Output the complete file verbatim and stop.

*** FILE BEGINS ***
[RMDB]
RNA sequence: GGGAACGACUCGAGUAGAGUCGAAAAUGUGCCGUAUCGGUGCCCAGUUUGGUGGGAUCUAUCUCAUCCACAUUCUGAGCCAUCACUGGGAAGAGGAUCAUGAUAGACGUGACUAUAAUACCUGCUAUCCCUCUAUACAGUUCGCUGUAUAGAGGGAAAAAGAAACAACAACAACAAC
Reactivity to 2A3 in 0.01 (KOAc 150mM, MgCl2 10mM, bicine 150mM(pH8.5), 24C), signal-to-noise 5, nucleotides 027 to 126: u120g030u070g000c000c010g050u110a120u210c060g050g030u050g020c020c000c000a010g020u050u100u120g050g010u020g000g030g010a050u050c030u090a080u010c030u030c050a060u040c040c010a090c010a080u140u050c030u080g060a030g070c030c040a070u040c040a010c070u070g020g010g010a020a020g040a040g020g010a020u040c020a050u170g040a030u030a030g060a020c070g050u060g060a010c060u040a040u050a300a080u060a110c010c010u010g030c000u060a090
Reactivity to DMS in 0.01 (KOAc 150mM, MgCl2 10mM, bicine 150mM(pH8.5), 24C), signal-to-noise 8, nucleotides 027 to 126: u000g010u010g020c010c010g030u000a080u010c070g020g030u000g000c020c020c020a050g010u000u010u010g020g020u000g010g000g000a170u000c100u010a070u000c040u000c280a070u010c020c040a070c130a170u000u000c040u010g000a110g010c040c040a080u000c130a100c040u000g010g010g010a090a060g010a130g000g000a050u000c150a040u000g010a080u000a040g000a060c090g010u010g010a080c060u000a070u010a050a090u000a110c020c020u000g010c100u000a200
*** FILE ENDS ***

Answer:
[RMDB]
RNA sequence: GGGAACGACUCGAGUAGAGUCGAAAAUGUGCCGUAUCGGUGCCCAGUUUGGUGGGAUCUAUCUCAUCCACAUUCUGAGCCAUCACUGGGAAGAGGAUCAUGAUAGACGUGACUAUAAUACCUGCUAUCCCUCUAUACAGUUCGCUGUAUAGAGGGAAAAAGAAACAACAACAACAAC
Reactivity to 2A3 in 0.01 (KOAc 150mM, MgCl2 10mM, bicine 150mM(pH8.5), 24C), signal-to-noise 5, nucleotides 027 to 126: u120g030u070g000c000c010g050u110a120u210c060g050g030u050g020c020c000c000a010g020u050u100u120g050g010u020g000g030g010a050u050c030u090a080u010c030u030c050a060u040c040c010a090c010a080u140u050c030u080g060a030g070c030c040a070u040c040a010c070u070g020g010g010a020a020g040a040g020g010a020u040c020a050u170g040a030u030a030g060a020c070g050u060g060a010c060u040a040u050a300a080u060a110c010c010u010g030c000u060a090
Reactivity to DMS in 0.01 (KOAc 150mM, MgCl2 10mM, bicine 150mM(pH8.5), 24C), signal-to-noise 8, nucleotides 027 to 126: u000g010u010g020c010c010g030u000a080u010c070g020g030u000g000c020c020c020a050g010u000u010u010g020g020u000g010g000g000a170u000c100u010a070u000c040u000c280a070u010c020c040a070c130a170u000u000c040u010g000a110g010c040c040a080u000c130a100c040u000g010g010g010a090a060g010a130g000g000a050u000c150a040u000g010a080u000a040g000a060c090g010u010g010a080c060u000a070u010a050a090u000a110c020c020u000g010c100u000a200